Gaming Writer Anya Logue discusses some of the most widely popular video games of recent years, including the recent hit known as Among Us

Written by Anya Logue
Final year history student at UoB
Published

If you haven’t played Among Us by now, where have you been? Welcome to our generation’s new favourite game. It’s got impostors, it’s got a spaceship, and it’s got cute coloured little characters that you can personalise with cool hats. What more could you want? No wonder it’s suddenly amassed around 4.5 million players.

Despite releasing in 2018, the Online Mutliplayer game has only just taken off. Pretty much unheard of until this year, it’s now many peoples’ favourite way to pass the time whenever they have a spare moment.

Fads in gaming are always coming and going. From Flappy Bird to Pokemon Go to Fortnite, we’ve lived through our fair share of crazes.

Among Us is not the first new game to kick up a storm. Fads in gaming are always coming and going. From Flappy Bird to Pokemon Go to Fortnite, we’ve lived through our fair share of crazes. Each game has had their moment in the limelight, and then, as quickly as they came, faded from memory.

Now, Flappy Bird makes me think of schooldays – a time I look back on with mixed feelings. Sometimes 2014 feels like a much simpler and freer time, but then again, I might be looking with rose-tinted glasses. And I definitely don’t miss being a teenager. Awkwardness and insecurities sums up a lot of what goes on in the world of schoolkid, and that’s what the short era of Flappy Bird represents to me now.

Pokemon Go brings up a whole different set of memories. The year I turned 16, the year Trump was elected President, the year I started seeing the world for what it is: a bit of a hot mess. But there is still goodness in the world. Including, it turns out, a maze of adorable little creatures roaming my hometown, waiting to be caught on my phone. Cute cartoon animals and an app that tells you to explore the actual outside world. Pokemon Go was a pretty great antidote to the stress and confusion of living through 2016.

But let’s get back to the present, and the year of the Among Us craze. In mid-2020, it has felt like this year could spell the end of the world (or at least the end of our world as we once knew it). Gaming can give a much-needed bit of relief. It’s a glimmer of light in a sea of social distancing and self-isolation. Some good old fashion escapism is called for right about now, and Among Us certainly provides.

It’s nice to have a bit of time in your day where your aim is just to work together as a team to complete simple tasks. Or, if you’re an impostor, to cause harmless mischief.

It’s nice to have a bit of time in your day where your aim is just to work together as a team to complete simple tasks. Or, if you’re an impostor, to cause harmless mischief. Harmless is the key word there. You might be killing people in the game, but even then, they can come back as ghosts (and who doesn’t love living the simple existence of a ghost, floating through walls and talking to your fellow dead people?). At this moment in time, a game with no real-world consequences is exactly what we need.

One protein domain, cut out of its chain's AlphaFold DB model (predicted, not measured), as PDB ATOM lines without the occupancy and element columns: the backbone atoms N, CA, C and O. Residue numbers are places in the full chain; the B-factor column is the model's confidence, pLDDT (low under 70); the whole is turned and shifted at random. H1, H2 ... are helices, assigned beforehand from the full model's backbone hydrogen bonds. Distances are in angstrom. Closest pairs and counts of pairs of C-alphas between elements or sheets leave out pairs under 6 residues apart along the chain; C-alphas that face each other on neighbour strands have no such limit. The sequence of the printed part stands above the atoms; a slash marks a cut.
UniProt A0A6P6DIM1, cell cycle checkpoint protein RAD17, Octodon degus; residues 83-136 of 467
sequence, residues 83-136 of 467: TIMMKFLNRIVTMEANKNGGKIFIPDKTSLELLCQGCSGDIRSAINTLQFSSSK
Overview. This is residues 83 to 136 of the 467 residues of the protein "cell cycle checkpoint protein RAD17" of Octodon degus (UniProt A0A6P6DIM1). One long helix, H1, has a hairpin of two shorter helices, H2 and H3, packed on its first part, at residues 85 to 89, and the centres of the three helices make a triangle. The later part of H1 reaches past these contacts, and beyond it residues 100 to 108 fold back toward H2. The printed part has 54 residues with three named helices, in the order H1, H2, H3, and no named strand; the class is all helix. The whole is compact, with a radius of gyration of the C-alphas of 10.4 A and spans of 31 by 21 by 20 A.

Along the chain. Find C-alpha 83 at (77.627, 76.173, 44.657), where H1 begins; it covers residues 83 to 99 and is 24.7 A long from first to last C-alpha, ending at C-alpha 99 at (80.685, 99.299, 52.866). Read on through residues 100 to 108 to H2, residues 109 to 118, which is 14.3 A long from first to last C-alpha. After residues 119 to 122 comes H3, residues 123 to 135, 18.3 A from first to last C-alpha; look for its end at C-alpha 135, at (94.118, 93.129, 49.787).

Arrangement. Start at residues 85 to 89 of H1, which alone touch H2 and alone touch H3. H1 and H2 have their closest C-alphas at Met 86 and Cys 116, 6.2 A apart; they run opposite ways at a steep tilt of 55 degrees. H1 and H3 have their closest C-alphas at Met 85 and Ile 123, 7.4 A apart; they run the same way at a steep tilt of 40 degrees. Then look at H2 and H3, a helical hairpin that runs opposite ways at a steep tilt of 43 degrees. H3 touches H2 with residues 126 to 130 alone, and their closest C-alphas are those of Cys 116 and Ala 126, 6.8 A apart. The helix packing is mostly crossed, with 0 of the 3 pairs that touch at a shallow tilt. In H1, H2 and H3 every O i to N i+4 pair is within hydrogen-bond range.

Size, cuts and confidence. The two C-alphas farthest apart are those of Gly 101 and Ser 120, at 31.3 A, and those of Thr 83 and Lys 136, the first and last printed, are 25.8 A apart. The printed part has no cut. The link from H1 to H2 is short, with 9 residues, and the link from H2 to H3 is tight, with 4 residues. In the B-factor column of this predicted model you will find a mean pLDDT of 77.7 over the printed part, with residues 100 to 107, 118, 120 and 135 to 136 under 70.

The community aspect of the game is pretty important too. Nowadays, it’s relatively rare to find something where everyone in an entire generation has at least heard of it. Gone are the days where the whole country would stop and watch their favourite show together at 9pm every Saturday. Even the most popular TV shows don’t boast the same viewing figures as they used to. With streaming platforms like Netflix, we no longer sit and watch together. You can pick and choose what to watch to exactly match your interests and schedule. The sheer choice is amazing. However, we have lost the communal aspect.

So, community through shared popular culture is harder to find than it once was. Add to that a pandemic, where meeting up with friends sometimes becomes impossible, and you’re in for a pretty lonely time unless you find new ways to connect.

Among Us, in its own little way, presents the perfect solution. Nearly everyone in our generation knows about it. Could this be the thing that makes us feel like a community again? Fads like this can give us a rare cultural moment where all you’ve got to say is the name of the game and everyone knows what you’re talking about.

Actual gameplay in Among Us is based on human connection too. You can play with strangers or with a group of people you already know. And being miles away from each other doesn’t have to stop you – the magic of online multiplayer removes some distance between you and your friends. Even playing with complete strangers can give you a sense of community.

Memes about finding the love of your life on Among Us are obviously made in jest, but there is some kernel of truth in them. You can find some connection within this game. It may not be the same as meeting real humans, but if you’re in self isolation or shielding right now, it might be the best you have. That has got to be worth something.


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